Crowded streets, surly shop assistants and the dreaded pushchair gridlock are just a few of the reasons why Buy Nothing Day might sound deeply appealing. This Saturday, BND organisers suggest you avoid the high street and join the shopping boycott. They want you to shove your cash down the side of your sofa and forget about it for 24 little hours. Sound tempting? Or does the idea of one short day without the clink of passing coins fill you with dread?
According to BND organisers, ‘superbrands’ are having a dramatic impact on the environment and developing countries. They say: “Increasingly large companies use labour in developing countries to produce goods because it’s cheap and there aren’t the systems to protect workers like there are in the west.” Then there’s the unnecessary packaging – the plastic packets and endless raft of polystyrene – which BND say are forced on trapped consumers by supermarkets. And we all know what happens then. Which bin does it go in again?
BND aims to force buyers to question bad habits by resisting temptation for just one day. This, they hope, will kick-start better trends. Instead of trawling the high-street or resorting to the mass chain store yet again, BND are urging retailers to seek out independent local retailers. You know the ones: that butcher with the award-winning pork sausages – or the niche purveyor of stinky cheese.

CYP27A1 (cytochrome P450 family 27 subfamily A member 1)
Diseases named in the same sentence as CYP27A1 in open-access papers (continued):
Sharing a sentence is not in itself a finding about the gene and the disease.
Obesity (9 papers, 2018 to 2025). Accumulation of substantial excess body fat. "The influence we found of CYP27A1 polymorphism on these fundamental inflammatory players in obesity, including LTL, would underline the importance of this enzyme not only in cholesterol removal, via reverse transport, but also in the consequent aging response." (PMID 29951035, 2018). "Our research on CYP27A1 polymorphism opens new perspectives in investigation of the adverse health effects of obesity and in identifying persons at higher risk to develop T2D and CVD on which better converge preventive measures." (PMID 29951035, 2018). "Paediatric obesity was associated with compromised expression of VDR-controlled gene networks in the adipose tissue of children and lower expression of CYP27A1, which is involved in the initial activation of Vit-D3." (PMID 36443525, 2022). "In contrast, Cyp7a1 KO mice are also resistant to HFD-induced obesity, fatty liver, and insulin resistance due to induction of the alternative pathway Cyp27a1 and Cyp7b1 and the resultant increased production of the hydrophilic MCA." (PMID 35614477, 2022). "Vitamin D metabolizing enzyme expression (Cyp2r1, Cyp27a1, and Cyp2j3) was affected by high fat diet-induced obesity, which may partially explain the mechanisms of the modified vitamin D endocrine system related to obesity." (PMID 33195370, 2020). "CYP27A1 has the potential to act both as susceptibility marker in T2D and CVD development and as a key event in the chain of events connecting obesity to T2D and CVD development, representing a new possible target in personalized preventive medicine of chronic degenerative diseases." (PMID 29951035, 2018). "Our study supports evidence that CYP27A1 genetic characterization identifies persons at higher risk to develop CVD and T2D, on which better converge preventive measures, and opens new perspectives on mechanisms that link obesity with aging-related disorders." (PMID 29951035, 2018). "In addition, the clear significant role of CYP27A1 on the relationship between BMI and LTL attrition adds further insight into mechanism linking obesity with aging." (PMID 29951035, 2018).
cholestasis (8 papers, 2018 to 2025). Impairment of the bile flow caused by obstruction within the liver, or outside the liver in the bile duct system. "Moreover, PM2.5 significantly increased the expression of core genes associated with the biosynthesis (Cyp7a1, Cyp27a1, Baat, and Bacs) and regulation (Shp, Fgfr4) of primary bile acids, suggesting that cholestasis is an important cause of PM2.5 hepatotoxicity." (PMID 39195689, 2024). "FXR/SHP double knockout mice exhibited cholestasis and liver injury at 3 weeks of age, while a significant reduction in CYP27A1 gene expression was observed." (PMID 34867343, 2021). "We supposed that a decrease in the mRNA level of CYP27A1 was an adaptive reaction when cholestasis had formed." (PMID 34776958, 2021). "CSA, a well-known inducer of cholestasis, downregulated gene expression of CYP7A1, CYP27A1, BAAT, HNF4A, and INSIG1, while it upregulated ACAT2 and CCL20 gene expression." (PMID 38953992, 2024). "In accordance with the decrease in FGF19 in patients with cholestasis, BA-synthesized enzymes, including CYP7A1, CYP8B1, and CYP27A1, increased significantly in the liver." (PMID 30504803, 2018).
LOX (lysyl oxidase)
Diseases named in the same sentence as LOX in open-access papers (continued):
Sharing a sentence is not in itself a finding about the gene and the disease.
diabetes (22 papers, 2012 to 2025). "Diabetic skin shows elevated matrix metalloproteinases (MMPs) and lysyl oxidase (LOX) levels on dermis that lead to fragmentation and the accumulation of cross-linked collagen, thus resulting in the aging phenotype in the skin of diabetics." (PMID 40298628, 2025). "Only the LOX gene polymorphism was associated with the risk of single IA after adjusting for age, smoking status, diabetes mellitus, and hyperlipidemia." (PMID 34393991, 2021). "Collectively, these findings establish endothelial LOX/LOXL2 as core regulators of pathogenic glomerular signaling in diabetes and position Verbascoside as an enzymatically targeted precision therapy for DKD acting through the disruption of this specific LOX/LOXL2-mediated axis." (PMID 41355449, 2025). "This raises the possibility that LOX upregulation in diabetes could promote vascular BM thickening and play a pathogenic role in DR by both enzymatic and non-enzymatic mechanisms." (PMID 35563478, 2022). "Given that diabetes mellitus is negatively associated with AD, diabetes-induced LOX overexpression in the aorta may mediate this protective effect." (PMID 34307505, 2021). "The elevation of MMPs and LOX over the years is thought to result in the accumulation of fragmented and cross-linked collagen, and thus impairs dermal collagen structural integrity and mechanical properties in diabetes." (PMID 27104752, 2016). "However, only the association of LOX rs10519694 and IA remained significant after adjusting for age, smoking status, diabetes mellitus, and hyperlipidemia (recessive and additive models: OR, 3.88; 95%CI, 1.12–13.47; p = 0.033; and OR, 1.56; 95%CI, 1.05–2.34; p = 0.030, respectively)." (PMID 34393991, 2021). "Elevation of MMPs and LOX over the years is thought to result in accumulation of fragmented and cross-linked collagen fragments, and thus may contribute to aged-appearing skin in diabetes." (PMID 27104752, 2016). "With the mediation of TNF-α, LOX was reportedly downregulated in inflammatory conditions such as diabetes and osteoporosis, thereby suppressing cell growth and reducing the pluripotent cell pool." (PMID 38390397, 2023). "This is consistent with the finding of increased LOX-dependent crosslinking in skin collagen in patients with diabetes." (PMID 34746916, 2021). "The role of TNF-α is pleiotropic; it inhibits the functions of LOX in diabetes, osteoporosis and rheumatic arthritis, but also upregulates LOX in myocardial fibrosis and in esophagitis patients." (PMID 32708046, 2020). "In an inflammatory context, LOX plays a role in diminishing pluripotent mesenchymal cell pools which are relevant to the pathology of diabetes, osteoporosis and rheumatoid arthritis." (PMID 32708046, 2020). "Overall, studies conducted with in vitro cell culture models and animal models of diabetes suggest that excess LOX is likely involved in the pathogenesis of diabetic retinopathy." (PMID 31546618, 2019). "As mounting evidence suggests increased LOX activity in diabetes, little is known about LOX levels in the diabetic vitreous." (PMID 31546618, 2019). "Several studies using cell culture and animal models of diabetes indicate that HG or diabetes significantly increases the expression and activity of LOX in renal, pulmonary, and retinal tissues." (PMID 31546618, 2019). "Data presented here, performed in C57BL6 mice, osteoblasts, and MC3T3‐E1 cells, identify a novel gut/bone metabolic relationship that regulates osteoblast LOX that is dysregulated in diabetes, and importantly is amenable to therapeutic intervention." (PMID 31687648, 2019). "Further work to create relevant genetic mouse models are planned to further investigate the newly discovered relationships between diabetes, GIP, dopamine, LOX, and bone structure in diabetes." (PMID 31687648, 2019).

It isn’t all about ‘do-gooding’ though. Sticking your hands in your pockets and leaving them there might be good for the consumer too. National charity Credit Action say the Citizens Advice Bureau deal with around 8,652 new debt problems every day in the UK and yet the daily value of card spending this November was £1.252 billion. This is maths that doesn’t add up.
Okay, one day nil-by-cash register might not solve third world problems – or clear the national debt – but the BND are hoping to ignite a revolution that lasts longer than throwaway fashion.